Thinking man's/woman's crumpet
In British English, the thinking man's crumpet or thinking woman's crumpet is a humorous term for a person who is popular with the opposite sex because of their intelligence and their physical attractiveness.
The first person to be called "the thinking man's crumpet" was Joan Bakewell, by humourist Frank Muir, following her appearances in highbrow television discussion programmes such as BBC2's Late Night Line-Up. Bakewell is still synonymous with the phrase, but it has subsequently been applied to other high-profile women such as Anne Gregg, Joanna Lumley, Kate Bush and Felicity Kendal, and, more recently, Helen Mirren, Jennifer Saunders, Lucy Worsley and Gillian Anderson. Trumpeter Alison Balsom is sometimes referred to as the "trumpet crumpet". In a poll in the Radio Times in 2003, Nigella Lawson received the most votes to be the readers' "thinking man's crumpet", with Carol Vorderman in second place.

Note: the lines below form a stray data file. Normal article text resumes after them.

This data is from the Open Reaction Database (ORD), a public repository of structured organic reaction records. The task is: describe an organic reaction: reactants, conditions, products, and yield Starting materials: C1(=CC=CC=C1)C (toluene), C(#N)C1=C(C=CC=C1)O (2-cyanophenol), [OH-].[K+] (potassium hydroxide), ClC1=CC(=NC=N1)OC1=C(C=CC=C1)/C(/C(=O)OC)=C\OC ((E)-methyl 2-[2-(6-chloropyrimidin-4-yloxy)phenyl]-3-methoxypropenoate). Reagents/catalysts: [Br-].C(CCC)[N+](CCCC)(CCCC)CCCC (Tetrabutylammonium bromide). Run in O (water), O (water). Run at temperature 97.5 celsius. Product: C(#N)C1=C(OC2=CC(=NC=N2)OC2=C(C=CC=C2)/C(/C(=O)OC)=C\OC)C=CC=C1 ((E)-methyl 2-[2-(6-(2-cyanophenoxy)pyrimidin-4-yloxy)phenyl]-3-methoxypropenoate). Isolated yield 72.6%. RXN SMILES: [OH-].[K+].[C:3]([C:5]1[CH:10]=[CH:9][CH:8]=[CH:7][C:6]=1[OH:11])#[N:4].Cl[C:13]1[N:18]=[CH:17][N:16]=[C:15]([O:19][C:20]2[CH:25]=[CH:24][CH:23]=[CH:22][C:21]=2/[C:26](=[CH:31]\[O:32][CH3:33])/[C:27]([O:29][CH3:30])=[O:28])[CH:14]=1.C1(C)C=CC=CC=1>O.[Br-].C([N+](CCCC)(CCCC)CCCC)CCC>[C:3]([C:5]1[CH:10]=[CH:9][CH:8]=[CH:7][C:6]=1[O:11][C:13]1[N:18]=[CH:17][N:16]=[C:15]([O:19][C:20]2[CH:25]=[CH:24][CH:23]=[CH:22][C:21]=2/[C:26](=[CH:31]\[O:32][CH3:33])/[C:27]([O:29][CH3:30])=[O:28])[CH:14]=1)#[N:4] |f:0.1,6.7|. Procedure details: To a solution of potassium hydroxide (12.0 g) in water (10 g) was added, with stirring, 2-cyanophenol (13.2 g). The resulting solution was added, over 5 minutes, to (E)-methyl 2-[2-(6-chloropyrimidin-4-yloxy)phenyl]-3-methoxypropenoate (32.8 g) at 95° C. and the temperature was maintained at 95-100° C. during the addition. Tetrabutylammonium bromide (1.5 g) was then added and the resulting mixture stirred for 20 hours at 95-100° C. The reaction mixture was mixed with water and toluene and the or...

Almost half a century after Muir deployed the term, Bakewell (by then Baroness Bakewell and a Dame of the British Empire) remarked that "it has taken me a lifetime to live it down. It was meant as a compliment I suppose, but it was a little bit of a put-down".
Actors Benedict Cumberbatch, Colin Firth and Bill Nighy have been repeatedly called by the press "the thinking woman's crumpet". But even before them, Michael Kitchen was acclaimed as "the thinking woman's crumpet" in a review in The Mail in November 2003. A decade earlier still, following his commentaries for Channel 4 television on the 1993 The Times World Chess Championship Match between Gary Kasparov and Nigel Short, Grandmaster Daniel King (who commented alongside the future runner-up in the 2003 Radio Times poll for the title of "thinking man´s crumpet", Carol Vorderman) was dubbed "the thinking woman´s crumpet".
- The thinking woman's/man's crumpet - definition in the British English Dictionary & Thesaurus - Cambridge Dictionaries Online
- Crumpet, from World Wide Words.
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